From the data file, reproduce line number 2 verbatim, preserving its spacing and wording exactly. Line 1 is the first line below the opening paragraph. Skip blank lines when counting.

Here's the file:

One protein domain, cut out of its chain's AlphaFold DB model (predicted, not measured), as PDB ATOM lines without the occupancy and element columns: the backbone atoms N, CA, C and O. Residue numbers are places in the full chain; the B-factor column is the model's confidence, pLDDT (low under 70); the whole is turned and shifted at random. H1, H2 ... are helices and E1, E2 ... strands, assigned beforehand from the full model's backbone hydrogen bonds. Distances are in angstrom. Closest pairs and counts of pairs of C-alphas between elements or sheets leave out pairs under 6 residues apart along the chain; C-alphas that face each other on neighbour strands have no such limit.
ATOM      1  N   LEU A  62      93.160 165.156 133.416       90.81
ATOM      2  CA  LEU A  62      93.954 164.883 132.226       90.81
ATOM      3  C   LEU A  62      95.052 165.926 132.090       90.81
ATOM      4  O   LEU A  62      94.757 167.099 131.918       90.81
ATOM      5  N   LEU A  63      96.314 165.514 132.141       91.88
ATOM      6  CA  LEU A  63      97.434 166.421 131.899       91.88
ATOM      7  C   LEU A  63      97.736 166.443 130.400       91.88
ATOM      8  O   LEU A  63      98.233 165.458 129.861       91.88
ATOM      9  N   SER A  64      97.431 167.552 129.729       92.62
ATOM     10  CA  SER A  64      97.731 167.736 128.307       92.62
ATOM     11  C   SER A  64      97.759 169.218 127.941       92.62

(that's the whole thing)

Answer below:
ATOM      2  CA  LEU A  62      93.954 164.883 132.226       90.81